In conversation with…

Have you ever wondered what the ARLIS/UK & Ireland Chair does? David Pulford, Library Subject Advisor at the University of Birmingham, is our current Chair and, in this special edition of ‘In conversation with…’, has given me all the insider info on what it’s like at the top.

David Pulford

How did you first get involved with ARLIS/UK & Ireland?

 In 2001, when I started working in the Barber Fine Art Library at the University of Birmingham. The University is an institutional member so I received the News-sheet.

You are currently serving as the head honcho, AKA ARLIS/UK & Ireland Chair, tell us about your route to the top:

 My involvement with ARLIS/UK & Ireland began in 2005 when I volunteered to be the local representative on the Conference Working Party, organising the conference in Birmingham. After the Birmingham conference I joined the Professional Development Committee, where I helped to organise various visits, workshops and conferences. I served briefly as interim Chair of the ARLIS/UK & Ireland Cataloguing and Classification Committee in 2011 and as an Ordinary Member of Council in 2013/14.   Fewer people seem to be offering to come forward to serve as Chair and I was asked by Chris Fowler, the then Chair of ARLIS/UK & Ireland, if I would be willing to stand as Chair Elect. As I was the only candidate no election was necessary and I was appointed to the post at the Annual General Meeting.

What is the remit of the Chair, and in practical terms what does the role entail?

As the rules and regulations put it,

The Chair is responsible for oversight of the Society’s business and in consultation with the Council, for the direction of the Society’s activities, policies and programme.

Duties range from chairing various meetings to ‘representation of the Society in appropriate contexts’ and ‘drafting and signing of correspondence on behalf of the Society, especially when an “official” response is sought’, for example when writing to various institutions expressing our concern over the fate of slide collections. I also line-manage the ARLIS/UK & Ireland Business Manager. Ideally the Chair has a full year as Chair Elect which is a way of breaking gently into the role by shadowing, attending meetings etc.

What kind of experience does someone need to be Chair?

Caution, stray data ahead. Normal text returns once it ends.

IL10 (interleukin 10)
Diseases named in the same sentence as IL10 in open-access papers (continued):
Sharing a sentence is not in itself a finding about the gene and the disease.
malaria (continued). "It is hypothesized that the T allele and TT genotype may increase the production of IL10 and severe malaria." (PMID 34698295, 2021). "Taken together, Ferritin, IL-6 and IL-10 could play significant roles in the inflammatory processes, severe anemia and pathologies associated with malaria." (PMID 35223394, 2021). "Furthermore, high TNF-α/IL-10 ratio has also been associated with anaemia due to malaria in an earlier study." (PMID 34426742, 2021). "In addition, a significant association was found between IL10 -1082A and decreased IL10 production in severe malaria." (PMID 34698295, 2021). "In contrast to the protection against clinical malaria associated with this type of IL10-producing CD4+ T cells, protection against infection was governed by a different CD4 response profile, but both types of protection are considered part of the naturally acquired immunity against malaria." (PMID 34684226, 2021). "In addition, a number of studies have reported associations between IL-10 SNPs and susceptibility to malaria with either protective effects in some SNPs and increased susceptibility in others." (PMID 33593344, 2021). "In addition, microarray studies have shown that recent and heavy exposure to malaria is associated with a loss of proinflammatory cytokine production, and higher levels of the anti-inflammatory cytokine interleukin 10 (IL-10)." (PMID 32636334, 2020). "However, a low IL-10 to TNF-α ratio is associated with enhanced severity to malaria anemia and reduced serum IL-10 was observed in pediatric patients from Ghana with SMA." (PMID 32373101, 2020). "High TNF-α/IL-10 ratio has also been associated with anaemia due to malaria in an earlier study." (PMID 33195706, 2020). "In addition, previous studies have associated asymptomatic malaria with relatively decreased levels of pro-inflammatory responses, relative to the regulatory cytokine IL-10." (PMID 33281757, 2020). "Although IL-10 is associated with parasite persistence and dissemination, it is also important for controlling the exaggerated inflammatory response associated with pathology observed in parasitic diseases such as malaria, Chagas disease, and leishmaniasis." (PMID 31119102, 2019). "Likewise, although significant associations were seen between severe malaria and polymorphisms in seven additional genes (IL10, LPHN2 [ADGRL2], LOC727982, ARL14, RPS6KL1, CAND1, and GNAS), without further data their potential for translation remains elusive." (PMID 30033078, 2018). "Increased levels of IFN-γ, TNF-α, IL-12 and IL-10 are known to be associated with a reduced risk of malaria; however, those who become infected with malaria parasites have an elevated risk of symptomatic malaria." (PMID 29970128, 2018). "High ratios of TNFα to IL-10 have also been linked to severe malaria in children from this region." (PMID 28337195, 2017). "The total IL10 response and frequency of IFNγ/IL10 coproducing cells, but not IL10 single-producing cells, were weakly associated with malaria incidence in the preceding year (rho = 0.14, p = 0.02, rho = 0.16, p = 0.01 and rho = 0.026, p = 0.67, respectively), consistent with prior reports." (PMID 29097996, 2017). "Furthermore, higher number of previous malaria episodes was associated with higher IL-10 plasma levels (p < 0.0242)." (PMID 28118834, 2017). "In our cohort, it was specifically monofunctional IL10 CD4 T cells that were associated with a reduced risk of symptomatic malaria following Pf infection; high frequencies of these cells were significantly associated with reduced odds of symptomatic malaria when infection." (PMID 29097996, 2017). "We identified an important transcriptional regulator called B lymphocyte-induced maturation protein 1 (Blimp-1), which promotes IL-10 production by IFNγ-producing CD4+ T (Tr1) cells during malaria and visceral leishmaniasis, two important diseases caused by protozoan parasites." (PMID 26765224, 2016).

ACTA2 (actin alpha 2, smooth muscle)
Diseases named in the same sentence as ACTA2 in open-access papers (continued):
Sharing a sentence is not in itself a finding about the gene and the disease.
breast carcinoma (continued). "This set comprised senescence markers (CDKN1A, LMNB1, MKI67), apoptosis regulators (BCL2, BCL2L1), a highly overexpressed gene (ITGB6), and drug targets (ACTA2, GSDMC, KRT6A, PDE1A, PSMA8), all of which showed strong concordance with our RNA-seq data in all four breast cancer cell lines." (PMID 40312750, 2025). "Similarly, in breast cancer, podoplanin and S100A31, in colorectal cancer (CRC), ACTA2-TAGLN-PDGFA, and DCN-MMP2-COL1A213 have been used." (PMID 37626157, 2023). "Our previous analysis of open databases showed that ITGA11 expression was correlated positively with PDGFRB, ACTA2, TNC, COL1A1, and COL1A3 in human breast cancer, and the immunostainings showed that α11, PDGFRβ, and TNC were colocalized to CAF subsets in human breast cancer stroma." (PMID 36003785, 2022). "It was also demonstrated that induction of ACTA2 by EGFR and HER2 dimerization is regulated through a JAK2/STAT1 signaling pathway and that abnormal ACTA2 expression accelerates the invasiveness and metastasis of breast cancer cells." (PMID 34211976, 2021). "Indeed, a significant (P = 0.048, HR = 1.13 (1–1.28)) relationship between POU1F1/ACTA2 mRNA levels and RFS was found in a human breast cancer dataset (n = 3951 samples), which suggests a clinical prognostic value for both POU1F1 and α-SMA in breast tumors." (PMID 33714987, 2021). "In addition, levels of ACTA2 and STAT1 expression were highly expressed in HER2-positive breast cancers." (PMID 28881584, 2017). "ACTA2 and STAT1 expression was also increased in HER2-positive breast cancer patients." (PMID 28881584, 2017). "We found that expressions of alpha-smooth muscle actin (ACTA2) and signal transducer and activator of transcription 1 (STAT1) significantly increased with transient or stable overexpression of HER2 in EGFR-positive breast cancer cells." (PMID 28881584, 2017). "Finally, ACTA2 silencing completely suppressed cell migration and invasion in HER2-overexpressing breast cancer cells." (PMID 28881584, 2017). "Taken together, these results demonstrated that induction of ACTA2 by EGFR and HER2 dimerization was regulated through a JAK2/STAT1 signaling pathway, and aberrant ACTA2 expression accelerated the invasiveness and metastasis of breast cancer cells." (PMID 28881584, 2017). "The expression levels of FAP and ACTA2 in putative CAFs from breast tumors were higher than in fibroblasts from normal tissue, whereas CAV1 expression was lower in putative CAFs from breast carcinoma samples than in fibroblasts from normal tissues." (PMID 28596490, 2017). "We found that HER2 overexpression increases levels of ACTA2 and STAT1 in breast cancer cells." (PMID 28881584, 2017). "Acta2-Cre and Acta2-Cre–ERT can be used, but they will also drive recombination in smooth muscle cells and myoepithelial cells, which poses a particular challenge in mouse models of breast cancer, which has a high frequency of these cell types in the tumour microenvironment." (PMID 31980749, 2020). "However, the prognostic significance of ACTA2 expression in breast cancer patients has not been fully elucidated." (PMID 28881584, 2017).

Experience of chairing committees and setting agendas, knowledge of what ARLIS/UK & Ireland does and of the wider issues facing the world of art libraries, as well as an ability to prioritise, certainly helps. It sounds rather a tall order but actually the Chair works with lots of very supportive and knowledgeable people who are friends as well as colleagues so it isn’t as onerous as it sounds. It helps to be a good listener, to enjoy meeting people and to love art and libraries. Anyone with those qualities would soon pick up the necessary skills.

What do you find challenging about being Chair?

 ARLIS/UK & Ireland needs to modernise and rethink the way we do certain things in order to remain relevant and viable in an age of rapidly changing technology and changing roles at work, with the resultant increasing pressure on time and other resources. As Chair I have the responsibility to see that this happens. That’s a big challenge but it feels good to be in a position to guide how things work out. Having to make the decision to postpone the Dublin conference until 2017 and disappoint so many people was very tough even though Council and the Conference Working Party agreed that it was the right decision under the circumstances.

What have you found to be most rewarding?

Spending time with other ARLIS/UK & Ireland members. Getting through Council agendas in the allocated time!  Finally, the 2015 conference dinner in Cardiff Castle.

The role of Chair sits within the ARLIS/UK & Ireland Council, I wonder if you could tell us a little more about Council and what they do?

Council has oversight of everything ARLIS/UK & Ireland does and fulfils our obligations as a society to the Charity Commission. There are the officers (Chair, Hon. Secretary, Hon. Treasurer) and ordinary members, all of whom are elected (usually unopposed because not enough people stand to make elections necessary). The chairs of committees and the editors of the Art Libraries Journal and ARLISmatters are also members of Council. Personally, I think this is all rather unwieldy and not as transparent as it might be, and should be reviewed as part of our wider review of membership and structures between now and 2017.

Why should art library and archive professionals get involved with ARLIS/UK & Ireland?

The chance to meet with fellow professionals from other institutions, some of whom may have more in common with you and share more of your interests and concerns than colleagues in your own institution.

The opportunity to take part in projects, running events and gain experience and skills which wouldn’t come about ‘in the day job’.

ARLIS/UK & Ireland is highly regarded so you and your institution get extra prestige.  I was really touched by the messages of congratulations I got from the academic staff in the Art History Department when I announced I had been appointed Chair Elect.

The chance to take part in amazing visits, inspiring networking events and informative workshops.


Alexandra Duncan, Central Saint Martins (UAL)


Don’t forget, ARLIS/UK & Ireland is currently looking for its next Chair Elect. If you’re an experienced art librarian, passionate about what you do and want the opportunity to have a hand in steering this national organisation over the coming years you could well be the one for the job. For more information about the role, or to express your interest, please contact David Pulford directly: